YAMASHITA FIGHTS BACK IN JUDAN: Yamashita Keigo 9P managed to fend off Cho Chikun 9P from sweeping the Judan title, eking out a narrow victory in the third round to keep his chances alive in their best-of-five title match. Down 2-0 after losing both the first two games by resignation, Yamashita pulled off an 8.5 point victory to make the score 2-1. The next game is scheduled for April 13th.
KOREA REORGANIZES GS CALTEX CUP: The Koreans have changed the GS Caltex Cup from a single-elimination tournament to a round-robin league of eight top players. Most professional tournaments are single-elimination, sometimes with a three- or five-game match for the finals. For example, the international Samsung, LG, and Ing Cups are single-elimination tournaments that all conclude with a five-game match between the final two players. Sometimes there is a losers' bracket in a tournament, which gives players a second chance after they lose their first game; the Judan in Japan and the Women's Kuksu in Korea are examples of this type. The final match in such tournaments is between the winner of the losers' bracket and the winner of the winners' bracket, which sometimes means that in order to win a player must defeat the same opponent twice. In the last Women's Kuksu in Korea, Cho Hyeyeon 7P defeated Rui Naiwei 9P to wi n the winner's bracket, but then lost to Rui in the final match after Rui won the losers' bracket. There are other tournaments that use the round-robin format that has been adopted by the Koreans for the GS Caltex Cup. This has long been the tradition in the Leagues to determine the challenger for the Honinbo and the Meijin in Japan, for example. The Kisei in Japan has two round-robin leagues of six players each, and the winners of the leagues have a one-game match to determine the challenger for the title-holder. The advantage of the round-robin format is that the top players get to play each other more often. This is thought to lead to stronger play and apparently is one of the motives for the change of the GS Caltex Cup.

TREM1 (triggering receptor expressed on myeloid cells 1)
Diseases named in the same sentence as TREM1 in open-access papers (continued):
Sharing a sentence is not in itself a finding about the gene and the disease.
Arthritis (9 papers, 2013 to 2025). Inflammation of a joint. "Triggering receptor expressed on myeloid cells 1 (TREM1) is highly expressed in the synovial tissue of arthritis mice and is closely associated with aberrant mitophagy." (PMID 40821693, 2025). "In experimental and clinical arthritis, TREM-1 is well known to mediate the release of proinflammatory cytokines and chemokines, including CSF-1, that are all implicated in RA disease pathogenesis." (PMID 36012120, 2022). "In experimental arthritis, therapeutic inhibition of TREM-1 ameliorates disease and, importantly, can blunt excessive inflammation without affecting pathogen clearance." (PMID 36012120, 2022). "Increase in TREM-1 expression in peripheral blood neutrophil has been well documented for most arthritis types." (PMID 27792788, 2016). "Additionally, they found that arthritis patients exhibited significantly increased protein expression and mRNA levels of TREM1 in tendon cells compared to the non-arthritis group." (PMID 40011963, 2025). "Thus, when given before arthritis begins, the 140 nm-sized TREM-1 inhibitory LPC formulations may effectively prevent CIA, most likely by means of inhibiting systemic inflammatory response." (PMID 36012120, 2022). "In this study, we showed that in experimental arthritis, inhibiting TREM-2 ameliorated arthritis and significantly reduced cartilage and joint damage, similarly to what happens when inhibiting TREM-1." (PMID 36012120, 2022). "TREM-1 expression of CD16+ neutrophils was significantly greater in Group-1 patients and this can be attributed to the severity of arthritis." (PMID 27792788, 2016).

CORRECTION: The winner of the recent Youth Jujo Tournament was Michael Cheng, not Michael Chen, as reported in our 3/24 edition (Chen Tops Jujo Youth Tourney); he's 2d, not 6d as reported.
April 15: Piscataway, NJ
The 4th Feng Yun Annual Go Tournament
Feng Yun Golesson@yahoo.com 973-992-5675
April 22: Seattle, WA
Cherry Blossom Festival Tournament
Jon Boley firstname.lastname@example.org 206-545-1424
April 22: Rochester, NY
Empty Sky Spring Ratings Tournament
Christopher Sira email@example.com 201-230-2383
April 22: Daytona Beach, FL
Embry-Riddle Go Club Tournament
Andrew Kreshock AKCarcer@gmail.com 610-406-3914
April 22-23: Houston, TX
Houston Spring Go Tournament 2006
Robert Cordingley firstname.lastname@example.org 281-333-1614
April 22-23: San Francisco, CA
San Francisco Go Club Spring tournament
Steve Burrall email@example.com 916-688-2858
April 23: Menlo Park, CA
3rd California High School Goe Tournament
Mingjiu Jiang firstname.lastname@example.org 650-969-2857
April 23: Amherst, MA
Western Mass. Spring Go Tournament
Charles Sutton email@example.com 413-253-9873
April 29: Hartford, CT
Chinese Cultural Center Spring Weiqi Tournament
Bill Fung firstname.lastname@example.org 860-648-1527
April 29: Sacramento, CA
Davis/Sacramento Quarterly Tournament
Fred Hopkins email@example.com 916-548-8068
April 30: Somerville, MA
MGA Spring Handicap Tournament
Zack Grossbart firstname.lastname@example.org 617-497-1232
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Published by the American Go Association
Managing Editor: Chris Garlock
Assistant Editor: Bill Cobb